RCT vs cRCT study designs
Sixth annual Clinic on Meaningful Modeling of Epidemiological Data
June 1-12, 2015, African Institute for Mathematical Sciences, Muizenberg, Cape Town, RSA
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This group will compare randomized controlled trial (RCT) and community-randomized controlled trial designs (CRCT) in the context of growing and declining epidemics with large amounts of geographic heterogeneity. This project will build off of the following paper, and the associated GitHub code repository and supplementary appendix:
Things to consider
- This group is recommended for:
- Participants interested in epidemiological study design.
- Participants interested in simulating studies.
- Participants interested in classical epidemiological analyses.
- Participants interested in studying interventions during acute emerging epidemics.
- Participants with some background in coding (to allow engagement with an already large code repository).
- This group will have the opportunity to engage in any of the following:
- Simulate infection in populations of individuals in geographically distinct clusters under various study designs & for varying intervention efficacies.
- Generate data from these simulated trial populations that is comparable with real data collected from a trial.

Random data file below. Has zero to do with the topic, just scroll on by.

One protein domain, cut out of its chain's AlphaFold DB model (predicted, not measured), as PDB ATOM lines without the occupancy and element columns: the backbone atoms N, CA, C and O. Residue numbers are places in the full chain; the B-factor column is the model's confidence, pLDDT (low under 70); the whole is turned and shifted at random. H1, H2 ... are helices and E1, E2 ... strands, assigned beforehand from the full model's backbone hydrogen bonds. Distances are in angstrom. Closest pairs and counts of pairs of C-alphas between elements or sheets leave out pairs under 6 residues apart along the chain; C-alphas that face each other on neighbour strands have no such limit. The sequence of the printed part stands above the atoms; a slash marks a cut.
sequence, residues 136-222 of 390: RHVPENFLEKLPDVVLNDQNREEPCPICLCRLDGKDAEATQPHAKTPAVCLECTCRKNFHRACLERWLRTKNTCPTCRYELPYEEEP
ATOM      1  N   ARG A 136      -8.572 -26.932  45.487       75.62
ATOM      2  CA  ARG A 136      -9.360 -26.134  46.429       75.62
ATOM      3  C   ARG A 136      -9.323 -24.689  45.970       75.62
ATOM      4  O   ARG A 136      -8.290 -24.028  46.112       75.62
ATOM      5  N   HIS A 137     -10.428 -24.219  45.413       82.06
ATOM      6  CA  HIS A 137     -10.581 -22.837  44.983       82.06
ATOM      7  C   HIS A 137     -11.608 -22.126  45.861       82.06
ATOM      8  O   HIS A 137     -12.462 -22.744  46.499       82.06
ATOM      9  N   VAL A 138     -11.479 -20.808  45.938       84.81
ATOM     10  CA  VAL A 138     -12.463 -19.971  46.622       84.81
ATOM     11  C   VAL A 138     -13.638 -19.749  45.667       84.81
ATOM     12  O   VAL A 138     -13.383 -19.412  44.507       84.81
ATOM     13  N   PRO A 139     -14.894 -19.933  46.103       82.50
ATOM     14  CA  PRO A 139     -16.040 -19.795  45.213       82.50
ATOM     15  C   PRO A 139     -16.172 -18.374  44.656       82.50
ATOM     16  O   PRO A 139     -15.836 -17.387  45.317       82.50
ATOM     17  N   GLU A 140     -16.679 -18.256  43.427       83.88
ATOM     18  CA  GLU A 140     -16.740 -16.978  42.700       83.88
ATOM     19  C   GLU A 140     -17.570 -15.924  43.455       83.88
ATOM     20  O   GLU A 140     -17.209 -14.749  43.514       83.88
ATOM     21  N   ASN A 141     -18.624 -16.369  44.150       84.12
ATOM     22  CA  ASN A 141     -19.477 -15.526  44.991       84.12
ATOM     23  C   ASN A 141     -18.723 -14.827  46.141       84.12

- Analyze these data with generalized linear mixed models (GLMMs).
- Sessions that are particularly important for group members to attend or review before Week 2:
- Thursday June 4 - Lecture and Computer Session: Study Design and Analysis in Epidemiology: Where does modeling fit? (Bellan) and Lab 3: Study Design in Epidemiology
- Saturday June 6 - Lecture: Participatory coding for Variability, Sampling Distributions, and Simulation Lecture (Bellan, with Pulliam)
- Monday June 8 - Real-world example (optional lecture): Faculty Research Lecture #3 (Bellan)
- Thursday June 11 - Lecture: Modeling for policy (Williams)
There are well-known tradeoffs between RCT and CRCT designs. RCT designs have greater statistical power (probability of detecting that an efficacious intervention is efficacious) for a given sample size because randomization of interventions at the individual level is better than randomization at the cluster level, since individuals within clusters have similar risk levels. However, RCTs cannot be used to evaluate interventions that can only be applied at the cluster level (e.g. the construction of a new hospital, or new district-level policies) or assess the effect of indirect benefits of an intervention (e.g. vaccine-derived herd immunity, which protects unvaccinated individuals who are near vaccinated individuals). The difference in statistical power between RCT and CRCT designs is known to depend on the amount of variation between-clusters relative to the amount of individual variation. However, less is known about the effect of spatiotemporal variation on their relative statistical power. This project seeks to characterize this effect.
- Subnational Ebola epidemic data from West Africa or simulated data.
- Bellan, SE, JRC Pulliam, CAB Pearson, D Champredon, SJ Fox, L Skrip, AP Galvani, M Gambhir, BA Lopman, TC Porco, LA Meyers, J Dushoff. (2015) The statistical power and validity of Ebola vaccine trials in Sierra Leone: A simulation study of trial design and analysis. Lancet Infectious Diseases.
- Randomized controlled trial lab
- Participatory coding